The rights of holders of bearer share certificates and registered shares in the company are absolutely identical. You should remember, however, that the annual fee for a company, which wants to retain the power to issue bearer shares in its memorandum and articles, will be much higher than for a company that does not hold bearer shares.

How to execute and then transfer bearer shares?

On the face of a bearer share certificate there is usually the company’s name, the number of the certificate, the amount of the authorised capital, the number of shares held by the bearer of the certificate and the date of its issue. Instead of the owner’s name there is an “issued to the Bearer” inscription. In other words, the owner of the certificate is a person who actually holds the certificate at the moment.

In the majority of the offshore jurisdictions, share certificates have to be signed by the director or any other authorised officer of the company, or they may just be sealed with the corporate seal. When selling bearer shares, you do not have to make any endorsement upon the certificate. The shares are transferred by means of physical transfer of the certificate from the seller to the buyer.

However, in such countries as Belize or the British Virgin Islands, any transfer of shares is deemed to be completed only when a corresponding entry is made in the register of the company’s shareholders or the register kept by the custodian.

How many directors and shareholders may a company have?

The laws of offshore jurisdictions do not usually stipulate a particular number of directors. In the majority of those countries it is quite sufficient for a company to have just one director resident in any country. The maximum number of directors is not limited either, but is usually seven.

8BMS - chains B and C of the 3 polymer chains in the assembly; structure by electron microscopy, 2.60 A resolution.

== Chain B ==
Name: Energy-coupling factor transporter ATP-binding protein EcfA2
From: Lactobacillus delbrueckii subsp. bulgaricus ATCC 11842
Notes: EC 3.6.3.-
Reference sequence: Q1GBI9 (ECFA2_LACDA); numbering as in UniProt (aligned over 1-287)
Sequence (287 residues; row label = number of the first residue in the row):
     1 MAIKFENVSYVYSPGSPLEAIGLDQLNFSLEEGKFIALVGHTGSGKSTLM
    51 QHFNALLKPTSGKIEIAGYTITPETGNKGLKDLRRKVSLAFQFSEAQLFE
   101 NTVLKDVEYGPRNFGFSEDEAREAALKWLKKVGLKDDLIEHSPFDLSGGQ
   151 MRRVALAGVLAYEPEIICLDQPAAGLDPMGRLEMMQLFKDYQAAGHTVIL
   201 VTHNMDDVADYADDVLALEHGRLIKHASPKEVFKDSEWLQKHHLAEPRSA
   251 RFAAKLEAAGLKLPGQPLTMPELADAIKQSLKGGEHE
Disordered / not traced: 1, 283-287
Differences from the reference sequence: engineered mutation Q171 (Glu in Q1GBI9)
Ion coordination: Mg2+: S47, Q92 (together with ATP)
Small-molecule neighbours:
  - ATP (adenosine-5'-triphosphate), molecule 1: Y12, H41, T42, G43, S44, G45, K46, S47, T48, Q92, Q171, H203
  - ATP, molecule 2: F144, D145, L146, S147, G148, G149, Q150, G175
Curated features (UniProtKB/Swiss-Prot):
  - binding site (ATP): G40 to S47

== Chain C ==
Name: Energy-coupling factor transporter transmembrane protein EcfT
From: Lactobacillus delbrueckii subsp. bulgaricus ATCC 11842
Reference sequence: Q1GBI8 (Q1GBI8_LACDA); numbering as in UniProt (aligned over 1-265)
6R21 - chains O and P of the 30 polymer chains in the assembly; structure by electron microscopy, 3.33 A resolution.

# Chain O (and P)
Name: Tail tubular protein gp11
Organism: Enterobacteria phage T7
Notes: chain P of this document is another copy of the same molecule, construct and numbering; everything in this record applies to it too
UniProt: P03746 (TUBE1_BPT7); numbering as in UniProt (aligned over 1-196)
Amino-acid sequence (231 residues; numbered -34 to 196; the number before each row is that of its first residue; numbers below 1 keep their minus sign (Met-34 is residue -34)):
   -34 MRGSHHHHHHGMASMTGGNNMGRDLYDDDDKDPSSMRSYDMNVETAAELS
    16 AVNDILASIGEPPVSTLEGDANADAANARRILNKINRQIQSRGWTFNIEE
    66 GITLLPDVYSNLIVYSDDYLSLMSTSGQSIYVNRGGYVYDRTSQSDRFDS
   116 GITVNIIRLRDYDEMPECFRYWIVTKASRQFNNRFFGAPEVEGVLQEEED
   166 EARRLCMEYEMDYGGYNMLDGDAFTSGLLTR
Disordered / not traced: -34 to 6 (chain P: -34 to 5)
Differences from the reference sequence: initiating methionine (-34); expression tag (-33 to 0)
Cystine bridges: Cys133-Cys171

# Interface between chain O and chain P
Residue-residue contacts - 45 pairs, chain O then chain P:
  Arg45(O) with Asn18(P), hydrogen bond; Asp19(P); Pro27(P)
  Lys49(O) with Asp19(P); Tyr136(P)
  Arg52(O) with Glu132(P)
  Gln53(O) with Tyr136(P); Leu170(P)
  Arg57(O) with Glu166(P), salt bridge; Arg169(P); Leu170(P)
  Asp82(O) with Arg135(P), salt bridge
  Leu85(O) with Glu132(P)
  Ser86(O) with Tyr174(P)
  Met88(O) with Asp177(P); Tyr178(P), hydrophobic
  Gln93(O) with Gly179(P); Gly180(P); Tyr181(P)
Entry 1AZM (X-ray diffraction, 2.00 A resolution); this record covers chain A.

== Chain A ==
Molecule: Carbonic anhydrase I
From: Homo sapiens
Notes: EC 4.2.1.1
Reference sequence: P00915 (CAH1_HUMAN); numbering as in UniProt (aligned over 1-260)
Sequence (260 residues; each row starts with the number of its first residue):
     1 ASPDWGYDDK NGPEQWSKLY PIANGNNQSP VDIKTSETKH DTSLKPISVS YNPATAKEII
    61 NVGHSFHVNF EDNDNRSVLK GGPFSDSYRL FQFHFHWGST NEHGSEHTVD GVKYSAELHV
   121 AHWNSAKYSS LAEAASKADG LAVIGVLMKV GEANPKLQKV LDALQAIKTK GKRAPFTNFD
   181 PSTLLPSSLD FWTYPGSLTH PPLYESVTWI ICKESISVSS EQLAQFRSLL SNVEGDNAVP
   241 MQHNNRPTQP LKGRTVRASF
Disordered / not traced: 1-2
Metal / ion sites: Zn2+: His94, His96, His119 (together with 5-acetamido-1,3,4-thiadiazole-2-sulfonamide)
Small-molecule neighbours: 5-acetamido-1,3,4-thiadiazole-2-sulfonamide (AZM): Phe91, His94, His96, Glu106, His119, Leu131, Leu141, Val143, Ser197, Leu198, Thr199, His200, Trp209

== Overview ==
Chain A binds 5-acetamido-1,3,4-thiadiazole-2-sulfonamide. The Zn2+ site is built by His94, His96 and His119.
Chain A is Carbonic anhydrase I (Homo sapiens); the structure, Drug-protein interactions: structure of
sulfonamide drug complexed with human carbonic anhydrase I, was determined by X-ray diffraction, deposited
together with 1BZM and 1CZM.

Does a company have to have a resident director to be a tax resident?

It depends on the country of incorporation. There are two main criteria for determining a company’s tax resident status.
Firstly, it may be defined according to the place of incorporation of a company (like in the UK, for example);
The second criterion is the place of effective management. There are several requirements to be met. First and foremost, it is the place where the executive body sits (the director/ board of directors), then it is the place where the main decisions are taken, where the company’s files, records, registers, etc. are kept, and where the company’s current account is maintained. Cyprus may serve an example of this type of jurisdiction. In Cyprus, having a resident director might prove helpful for obtaining a tax resident status.

What is a Secretary for?

Not all jurisdictions require that a company appoint somebody as a company secretary. But wherever a company is required to appoint one, the rights, obligations and liabilities of the secretary are established by local laws.

Generally speaking, a secretary is a person, whose function is to provide assistance to the main executive body of a company (a director/board of directors), deal with internal corporate documents, arrange general meetings of shareholders, keep registers, file documents to registration bodies, keep in correspondence with tax authorities etc.